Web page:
Art Spiegelman

Art Spiegelman (born February 15, 1948) is an American cartoonist, editor and comics advocate, best known for his Pulitzer Prize-winning graphic novel Maus. His work as co-editor on the comics magazines Arcade and Raw has been highly influential, and he spent a decade as contributing editor of The New Yorker starting in 1992, where he also made a number of high-profile and sometimes controversial covers. He is married to Fran├žoise Mouly.

Spiegelman's work first gained prominence in the underground comix scene in the 1970s. His work in this period was short and formally experimental, and often included autobiographical elements. A selection of these strips appeared in the collection Breakdowns in 1977. After Breakdowns, Spiegelman wanted to work on a "very long comic book". He settled on the theme of his father's experiences as a Holocaust survivor. The book, Maus, would take thirteen years to complete. It drew both praise and criticism for depicting Nazis as cats and Jews as mice. The book won a number of prizes, most prominently a special Pulitzer Prize. It has come to be viewed as a pivotal work in comics, responsible for bringing serious scholarly attention to the medium.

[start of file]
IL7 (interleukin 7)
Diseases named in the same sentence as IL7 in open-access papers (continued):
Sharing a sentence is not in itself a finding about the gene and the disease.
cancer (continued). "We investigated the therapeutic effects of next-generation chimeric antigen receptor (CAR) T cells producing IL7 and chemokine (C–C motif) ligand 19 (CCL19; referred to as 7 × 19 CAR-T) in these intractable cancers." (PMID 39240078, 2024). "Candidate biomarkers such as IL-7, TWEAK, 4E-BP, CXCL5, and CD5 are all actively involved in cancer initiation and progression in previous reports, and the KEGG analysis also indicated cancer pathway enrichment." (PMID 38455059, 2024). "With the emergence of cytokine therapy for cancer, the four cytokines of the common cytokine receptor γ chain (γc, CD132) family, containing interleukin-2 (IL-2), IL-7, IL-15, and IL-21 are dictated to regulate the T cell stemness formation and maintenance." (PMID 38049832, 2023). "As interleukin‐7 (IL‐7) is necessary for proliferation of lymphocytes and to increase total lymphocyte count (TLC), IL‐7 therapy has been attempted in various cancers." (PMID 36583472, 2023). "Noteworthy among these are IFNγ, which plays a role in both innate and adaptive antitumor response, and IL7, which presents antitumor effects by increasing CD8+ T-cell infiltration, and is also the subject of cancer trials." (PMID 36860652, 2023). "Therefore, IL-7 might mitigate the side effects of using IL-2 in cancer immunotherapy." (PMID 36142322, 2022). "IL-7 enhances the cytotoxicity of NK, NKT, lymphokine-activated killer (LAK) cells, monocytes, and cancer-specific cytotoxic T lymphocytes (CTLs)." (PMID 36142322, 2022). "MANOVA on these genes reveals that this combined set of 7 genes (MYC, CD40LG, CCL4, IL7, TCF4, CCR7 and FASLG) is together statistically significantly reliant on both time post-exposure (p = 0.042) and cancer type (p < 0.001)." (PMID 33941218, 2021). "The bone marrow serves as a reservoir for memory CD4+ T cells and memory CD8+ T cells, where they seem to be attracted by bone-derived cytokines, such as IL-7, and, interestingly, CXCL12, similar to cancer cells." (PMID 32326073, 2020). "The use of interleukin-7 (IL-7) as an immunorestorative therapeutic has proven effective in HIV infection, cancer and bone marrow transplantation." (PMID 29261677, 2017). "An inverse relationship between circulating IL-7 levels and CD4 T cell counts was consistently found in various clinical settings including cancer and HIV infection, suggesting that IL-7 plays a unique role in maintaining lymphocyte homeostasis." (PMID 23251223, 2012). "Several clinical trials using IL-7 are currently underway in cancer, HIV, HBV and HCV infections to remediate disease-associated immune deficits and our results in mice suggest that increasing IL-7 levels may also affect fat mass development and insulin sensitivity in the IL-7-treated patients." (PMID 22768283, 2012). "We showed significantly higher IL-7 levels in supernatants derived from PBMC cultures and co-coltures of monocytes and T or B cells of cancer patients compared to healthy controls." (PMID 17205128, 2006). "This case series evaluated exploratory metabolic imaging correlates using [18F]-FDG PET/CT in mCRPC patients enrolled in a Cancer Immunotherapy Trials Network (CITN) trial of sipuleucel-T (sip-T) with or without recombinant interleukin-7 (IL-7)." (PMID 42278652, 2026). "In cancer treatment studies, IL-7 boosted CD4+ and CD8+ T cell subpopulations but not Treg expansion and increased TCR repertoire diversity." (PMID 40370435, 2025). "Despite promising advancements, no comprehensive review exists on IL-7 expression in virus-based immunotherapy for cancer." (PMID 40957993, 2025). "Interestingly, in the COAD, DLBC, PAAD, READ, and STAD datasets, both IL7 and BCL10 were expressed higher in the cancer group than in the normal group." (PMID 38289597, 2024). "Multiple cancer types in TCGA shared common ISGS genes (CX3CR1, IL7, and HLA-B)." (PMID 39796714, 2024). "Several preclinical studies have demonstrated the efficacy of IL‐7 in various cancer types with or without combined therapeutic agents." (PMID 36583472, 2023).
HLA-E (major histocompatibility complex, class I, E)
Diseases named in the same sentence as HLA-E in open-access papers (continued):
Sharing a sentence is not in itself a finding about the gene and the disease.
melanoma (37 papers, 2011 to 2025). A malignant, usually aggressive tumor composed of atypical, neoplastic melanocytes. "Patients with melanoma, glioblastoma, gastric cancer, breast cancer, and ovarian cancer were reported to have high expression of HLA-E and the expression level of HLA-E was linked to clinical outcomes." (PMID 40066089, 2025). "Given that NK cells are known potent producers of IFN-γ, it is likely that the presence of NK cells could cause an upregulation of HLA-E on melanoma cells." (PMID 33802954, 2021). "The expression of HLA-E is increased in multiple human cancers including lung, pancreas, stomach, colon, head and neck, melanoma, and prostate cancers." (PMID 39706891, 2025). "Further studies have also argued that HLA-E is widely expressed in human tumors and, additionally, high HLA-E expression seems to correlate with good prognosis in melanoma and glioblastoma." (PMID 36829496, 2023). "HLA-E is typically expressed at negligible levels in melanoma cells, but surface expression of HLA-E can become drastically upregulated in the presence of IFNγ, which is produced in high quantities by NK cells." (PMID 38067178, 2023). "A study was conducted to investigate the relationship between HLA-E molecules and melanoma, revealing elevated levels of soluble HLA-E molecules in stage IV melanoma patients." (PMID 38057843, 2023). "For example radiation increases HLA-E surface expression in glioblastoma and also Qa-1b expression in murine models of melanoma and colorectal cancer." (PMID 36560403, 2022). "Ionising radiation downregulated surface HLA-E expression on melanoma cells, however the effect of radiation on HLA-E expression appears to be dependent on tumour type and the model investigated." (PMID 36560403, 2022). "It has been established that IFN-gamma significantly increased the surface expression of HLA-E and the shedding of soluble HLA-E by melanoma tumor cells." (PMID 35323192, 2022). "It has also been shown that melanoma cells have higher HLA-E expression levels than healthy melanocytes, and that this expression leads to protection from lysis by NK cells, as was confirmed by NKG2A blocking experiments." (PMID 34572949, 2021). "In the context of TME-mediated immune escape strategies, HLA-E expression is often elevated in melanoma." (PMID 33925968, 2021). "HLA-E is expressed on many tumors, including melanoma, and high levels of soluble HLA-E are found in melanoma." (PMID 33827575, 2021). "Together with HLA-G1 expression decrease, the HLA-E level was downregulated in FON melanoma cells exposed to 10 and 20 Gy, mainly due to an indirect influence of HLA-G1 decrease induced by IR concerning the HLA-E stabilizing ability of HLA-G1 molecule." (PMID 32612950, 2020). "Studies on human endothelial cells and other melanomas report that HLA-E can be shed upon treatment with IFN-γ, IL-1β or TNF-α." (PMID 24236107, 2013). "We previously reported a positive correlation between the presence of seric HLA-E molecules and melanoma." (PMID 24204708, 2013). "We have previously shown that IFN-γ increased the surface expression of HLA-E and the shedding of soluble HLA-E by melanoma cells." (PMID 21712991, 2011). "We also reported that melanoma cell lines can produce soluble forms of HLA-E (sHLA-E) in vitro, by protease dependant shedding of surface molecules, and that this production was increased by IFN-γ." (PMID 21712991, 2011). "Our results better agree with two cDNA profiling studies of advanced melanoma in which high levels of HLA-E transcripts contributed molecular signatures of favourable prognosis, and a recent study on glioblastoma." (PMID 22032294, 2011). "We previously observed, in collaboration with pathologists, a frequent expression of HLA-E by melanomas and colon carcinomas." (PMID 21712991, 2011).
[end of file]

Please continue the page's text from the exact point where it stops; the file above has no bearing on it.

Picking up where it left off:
Spiegelman and Mouly edited eleven issues of Raw from 1980 to 1991. The oversized comics and graphics magazine helped introduce a number of talents that would become prominent in alternative comics, such as Charles Burns, Chris Ware, Ben Katchor and others. It also introduced a number of European and Japanese cartoonists to the English-speaking comics world. Beginning in the 1990s, the couple edited comics and cartoons at The New Yorker.

Spiegelman's works are published with his name in lowercase: art spiegelman.

Read more about Art Spiegelman:  Early Life, Career, Awards

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